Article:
'Outing' condemned amid fears of tabloid disclosures

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The Independent Online
THE practice of 'outing' homosexuals was strongly condemned by a Labour front bench spokesman yesterday, amid renewed fears among Government whips of fresh disclosures in Sunday newspapers.

One senior Conservative has already drawn up a prepared statement of denial, which makes clear his intention to sue for libel in the event of allegations being published.

Supporters of equalisation of the age of consent between homosexuals and heterosexuals are equally concerned, believing that the 'outing' of individuals against their wishes will hinder the campaign, now gathering momentum, for a change in the law.

Condemning the practice, Chris Smith, Labour's environmental protection spokesman and the only serving MP to have publicly acknowledged his homosexuality, said: 'The decision as to whether to say anything publicly about someone's sexuality is entirely their own decision. Only they can and should take that decision.

'I take that view because so much more is gained for the cause of enhanced respect for lesbians and gays by someone of public standing deciding voluntarily to make a statement about themselves, than is achieved by a hundred people dragged out of the closet against their own wishes.'

Tabloid newspapers no longer have such a strong interest in revealing homosexuality as such. But in the continuing 'back to basics' morality crisis gay MPs who are married, or who have urged the upholding of traditional family values, are still prime targets, along with anyone who is found to have broken the current age of consent law.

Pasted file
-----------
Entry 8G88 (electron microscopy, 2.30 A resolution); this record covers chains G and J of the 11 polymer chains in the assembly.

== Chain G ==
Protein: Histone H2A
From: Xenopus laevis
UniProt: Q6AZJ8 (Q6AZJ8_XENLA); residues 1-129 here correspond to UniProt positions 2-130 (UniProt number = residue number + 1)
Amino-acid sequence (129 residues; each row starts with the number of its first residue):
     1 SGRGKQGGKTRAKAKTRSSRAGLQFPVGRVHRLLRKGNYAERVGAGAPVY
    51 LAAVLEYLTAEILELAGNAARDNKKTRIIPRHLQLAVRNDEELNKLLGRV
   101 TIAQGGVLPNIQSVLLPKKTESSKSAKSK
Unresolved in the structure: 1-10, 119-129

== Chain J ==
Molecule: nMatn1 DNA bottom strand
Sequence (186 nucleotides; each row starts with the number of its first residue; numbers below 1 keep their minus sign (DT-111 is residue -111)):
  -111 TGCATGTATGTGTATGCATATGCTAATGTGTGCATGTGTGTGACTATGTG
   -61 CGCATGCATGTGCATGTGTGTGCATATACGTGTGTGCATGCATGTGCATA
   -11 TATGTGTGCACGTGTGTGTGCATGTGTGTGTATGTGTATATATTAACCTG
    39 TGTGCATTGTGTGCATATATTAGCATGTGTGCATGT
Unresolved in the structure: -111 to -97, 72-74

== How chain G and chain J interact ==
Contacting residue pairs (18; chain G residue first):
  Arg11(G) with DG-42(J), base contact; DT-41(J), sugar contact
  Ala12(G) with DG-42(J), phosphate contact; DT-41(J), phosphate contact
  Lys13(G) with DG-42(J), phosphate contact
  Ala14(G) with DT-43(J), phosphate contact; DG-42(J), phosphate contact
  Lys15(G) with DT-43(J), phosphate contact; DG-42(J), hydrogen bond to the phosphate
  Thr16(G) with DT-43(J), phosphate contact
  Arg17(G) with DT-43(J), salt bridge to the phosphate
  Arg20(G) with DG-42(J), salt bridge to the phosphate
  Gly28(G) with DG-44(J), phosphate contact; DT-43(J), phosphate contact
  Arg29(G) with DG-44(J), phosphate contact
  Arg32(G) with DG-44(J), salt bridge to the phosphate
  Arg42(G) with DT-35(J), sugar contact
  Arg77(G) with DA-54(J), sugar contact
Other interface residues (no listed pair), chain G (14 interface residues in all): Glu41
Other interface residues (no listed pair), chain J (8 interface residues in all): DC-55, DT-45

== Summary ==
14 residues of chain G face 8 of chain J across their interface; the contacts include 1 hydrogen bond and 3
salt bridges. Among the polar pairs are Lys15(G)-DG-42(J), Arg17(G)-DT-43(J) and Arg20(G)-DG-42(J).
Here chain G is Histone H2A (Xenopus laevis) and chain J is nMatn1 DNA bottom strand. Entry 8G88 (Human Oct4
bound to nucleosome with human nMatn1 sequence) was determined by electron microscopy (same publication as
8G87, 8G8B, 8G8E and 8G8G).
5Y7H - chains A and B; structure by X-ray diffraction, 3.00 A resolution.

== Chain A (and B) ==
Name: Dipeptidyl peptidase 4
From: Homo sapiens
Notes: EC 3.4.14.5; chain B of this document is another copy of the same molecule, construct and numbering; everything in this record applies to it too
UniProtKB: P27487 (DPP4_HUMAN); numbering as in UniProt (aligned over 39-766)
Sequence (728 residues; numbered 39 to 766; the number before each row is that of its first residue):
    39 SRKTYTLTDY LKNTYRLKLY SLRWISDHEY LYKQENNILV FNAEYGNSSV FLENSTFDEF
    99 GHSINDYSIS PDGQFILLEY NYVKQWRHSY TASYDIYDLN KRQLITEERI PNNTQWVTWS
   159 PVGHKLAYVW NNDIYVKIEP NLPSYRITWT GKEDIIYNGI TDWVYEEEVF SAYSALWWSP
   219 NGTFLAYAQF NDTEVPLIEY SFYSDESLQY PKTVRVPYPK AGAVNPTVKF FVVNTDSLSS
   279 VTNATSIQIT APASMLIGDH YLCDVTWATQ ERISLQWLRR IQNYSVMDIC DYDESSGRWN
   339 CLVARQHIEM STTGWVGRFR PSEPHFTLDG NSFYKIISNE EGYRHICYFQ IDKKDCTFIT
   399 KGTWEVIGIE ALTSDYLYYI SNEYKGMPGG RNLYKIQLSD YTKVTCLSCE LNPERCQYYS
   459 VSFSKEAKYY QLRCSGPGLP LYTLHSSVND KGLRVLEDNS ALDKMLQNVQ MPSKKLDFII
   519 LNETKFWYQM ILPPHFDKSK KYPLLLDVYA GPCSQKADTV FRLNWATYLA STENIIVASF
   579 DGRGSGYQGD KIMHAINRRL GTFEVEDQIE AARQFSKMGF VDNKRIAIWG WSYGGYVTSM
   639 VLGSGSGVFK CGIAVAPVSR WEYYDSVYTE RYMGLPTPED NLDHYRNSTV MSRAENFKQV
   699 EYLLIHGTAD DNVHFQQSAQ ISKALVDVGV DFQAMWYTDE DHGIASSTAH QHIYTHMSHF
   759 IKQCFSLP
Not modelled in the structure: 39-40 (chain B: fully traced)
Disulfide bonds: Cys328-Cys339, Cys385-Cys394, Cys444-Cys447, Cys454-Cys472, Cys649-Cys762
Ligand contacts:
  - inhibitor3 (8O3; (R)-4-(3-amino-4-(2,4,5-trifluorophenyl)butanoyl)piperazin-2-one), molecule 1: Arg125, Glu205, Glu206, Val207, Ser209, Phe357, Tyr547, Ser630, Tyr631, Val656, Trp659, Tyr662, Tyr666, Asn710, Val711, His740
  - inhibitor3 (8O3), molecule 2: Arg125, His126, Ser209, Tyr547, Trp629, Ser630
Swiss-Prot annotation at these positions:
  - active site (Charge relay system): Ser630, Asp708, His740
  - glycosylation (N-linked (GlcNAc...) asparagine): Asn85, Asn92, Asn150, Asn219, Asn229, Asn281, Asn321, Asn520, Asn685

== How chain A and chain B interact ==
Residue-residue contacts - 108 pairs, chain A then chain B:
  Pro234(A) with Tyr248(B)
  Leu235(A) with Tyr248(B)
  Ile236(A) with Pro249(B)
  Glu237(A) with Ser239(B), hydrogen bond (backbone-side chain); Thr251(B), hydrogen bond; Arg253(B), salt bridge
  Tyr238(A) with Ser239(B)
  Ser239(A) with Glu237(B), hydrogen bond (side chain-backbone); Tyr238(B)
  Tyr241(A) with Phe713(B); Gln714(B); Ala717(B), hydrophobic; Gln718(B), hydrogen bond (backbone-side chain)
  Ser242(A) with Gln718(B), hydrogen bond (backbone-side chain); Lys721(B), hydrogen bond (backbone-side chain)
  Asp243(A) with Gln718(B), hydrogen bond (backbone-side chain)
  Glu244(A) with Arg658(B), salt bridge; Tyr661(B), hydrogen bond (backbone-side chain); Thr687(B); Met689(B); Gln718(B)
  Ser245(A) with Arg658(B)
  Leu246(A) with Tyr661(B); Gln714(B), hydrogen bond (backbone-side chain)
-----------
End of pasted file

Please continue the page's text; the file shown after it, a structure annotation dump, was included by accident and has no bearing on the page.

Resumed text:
MPs are to be allowed a free vote - probably the week after next - on whether to reduce the age of consent from 21 to 16.

Mr Smith said that the overwhelming majority of the 270 Labour MPs now supported equalising the age of consent at 16 rather than the compromise of 18. 'Most people are recognising that 18 is not a sensible option. Why change from something which is grossly discriminatory to something which is marginally less discriminatory?' he said.

'I think that argument is getting through.'

Mr Smith, a vice-chairman of the Christian Socialist Movement, said that he had yet to come across a Labour MP who opposed any change, nor was there any conflict with colleagues' religious convictions.

'True morality lies in being respectful of the dignity of other individuals,' he said.

Mo Mowlam, Labour's heritage spokeswoman, dismissed the argument that lowering the age of consent to 16 would expose young men to abuse by older partners.

'That is a particularly British view, but the problem of abuse and the age of consent are different issues,' she said. 'Abuse must be tackled, but the offences are occurring either side of 16.'